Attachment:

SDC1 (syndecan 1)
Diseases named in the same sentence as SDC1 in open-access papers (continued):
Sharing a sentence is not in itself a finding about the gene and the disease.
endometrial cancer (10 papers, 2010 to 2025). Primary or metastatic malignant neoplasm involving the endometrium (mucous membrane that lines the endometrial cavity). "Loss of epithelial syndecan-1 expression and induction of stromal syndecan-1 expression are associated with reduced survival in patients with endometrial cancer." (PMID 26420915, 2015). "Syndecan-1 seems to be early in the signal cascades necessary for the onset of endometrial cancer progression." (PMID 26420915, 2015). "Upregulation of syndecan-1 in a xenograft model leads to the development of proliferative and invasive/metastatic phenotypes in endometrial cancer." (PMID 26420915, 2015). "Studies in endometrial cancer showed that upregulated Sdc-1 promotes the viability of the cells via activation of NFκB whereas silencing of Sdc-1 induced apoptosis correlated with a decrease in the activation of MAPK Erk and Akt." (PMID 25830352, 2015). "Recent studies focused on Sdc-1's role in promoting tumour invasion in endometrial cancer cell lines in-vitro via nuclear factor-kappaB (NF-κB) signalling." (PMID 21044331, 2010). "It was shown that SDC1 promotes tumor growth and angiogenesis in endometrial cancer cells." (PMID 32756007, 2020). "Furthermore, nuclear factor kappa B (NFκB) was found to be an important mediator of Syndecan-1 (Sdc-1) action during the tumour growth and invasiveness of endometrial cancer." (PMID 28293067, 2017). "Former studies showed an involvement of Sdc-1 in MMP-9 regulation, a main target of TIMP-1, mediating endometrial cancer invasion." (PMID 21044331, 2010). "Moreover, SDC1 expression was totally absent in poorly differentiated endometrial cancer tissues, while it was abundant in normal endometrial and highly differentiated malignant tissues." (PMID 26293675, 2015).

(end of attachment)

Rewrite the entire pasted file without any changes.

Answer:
SDC1 (syndecan 1)
Diseases named in the same sentence as SDC1 in open-access papers (continued):
Sharing a sentence is not in itself a finding about the gene and the disease.
endometrial cancer (10 papers, 2010 to 2025). Primary or metastatic malignant neoplasm involving the endometrium (mucous membrane that lines the endometrial cavity). "Loss of epithelial syndecan-1 expression and induction of stromal syndecan-1 expression are associated with reduced survival in patients with endometrial cancer." (PMID 26420915, 2015). "Syndecan-1 seems to be early in the signal cascades necessary for the onset of endometrial cancer progression." (PMID 26420915, 2015). "Upregulation of syndecan-1 in a xenograft model leads to the development of proliferative and invasive/metastatic phenotypes in endometrial cancer." (PMID 26420915, 2015). "Studies in endometrial cancer showed that upregulated Sdc-1 promotes the viability of the cells via activation of NFκB whereas silencing of Sdc-1 induced apoptosis correlated with a decrease in the activation of MAPK Erk and Akt." (PMID 25830352, 2015). "Recent studies focused on Sdc-1's role in promoting tumour invasion in endometrial cancer cell lines in-vitro via nuclear factor-kappaB (NF-κB) signalling." (PMID 21044331, 2010). "It was shown that SDC1 promotes tumor growth and angiogenesis in endometrial cancer cells." (PMID 32756007, 2020). "Furthermore, nuclear factor kappa B (NFκB) was found to be an important mediator of Syndecan-1 (Sdc-1) action during the tumour growth and invasiveness of endometrial cancer." (PMID 28293067, 2017). "Former studies showed an involvement of Sdc-1 in MMP-9 regulation, a main target of TIMP-1, mediating endometrial cancer invasion." (PMID 21044331, 2010). "Moreover, SDC1 expression was totally absent in poorly differentiated endometrial cancer tissues, while it was abundant in normal endometrial and highly differentiated malignant tissues." (PMID 26293675, 2015).